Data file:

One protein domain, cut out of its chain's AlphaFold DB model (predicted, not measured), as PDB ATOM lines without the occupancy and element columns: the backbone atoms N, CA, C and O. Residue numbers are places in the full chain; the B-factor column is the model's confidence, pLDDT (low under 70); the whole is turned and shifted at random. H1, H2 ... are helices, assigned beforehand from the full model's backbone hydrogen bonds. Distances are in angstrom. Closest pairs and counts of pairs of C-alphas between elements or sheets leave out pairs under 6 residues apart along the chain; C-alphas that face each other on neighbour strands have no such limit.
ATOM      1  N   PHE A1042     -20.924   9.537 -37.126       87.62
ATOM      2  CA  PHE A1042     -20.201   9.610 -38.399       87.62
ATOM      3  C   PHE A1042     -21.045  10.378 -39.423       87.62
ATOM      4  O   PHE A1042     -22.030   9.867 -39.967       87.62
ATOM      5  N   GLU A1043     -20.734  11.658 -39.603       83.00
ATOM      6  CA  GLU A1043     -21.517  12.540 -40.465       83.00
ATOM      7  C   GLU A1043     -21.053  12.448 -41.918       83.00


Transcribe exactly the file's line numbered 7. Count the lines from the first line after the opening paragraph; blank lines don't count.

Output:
ATOM      7  C   GLU A1043     -21.053  12.448 -41.918       83.00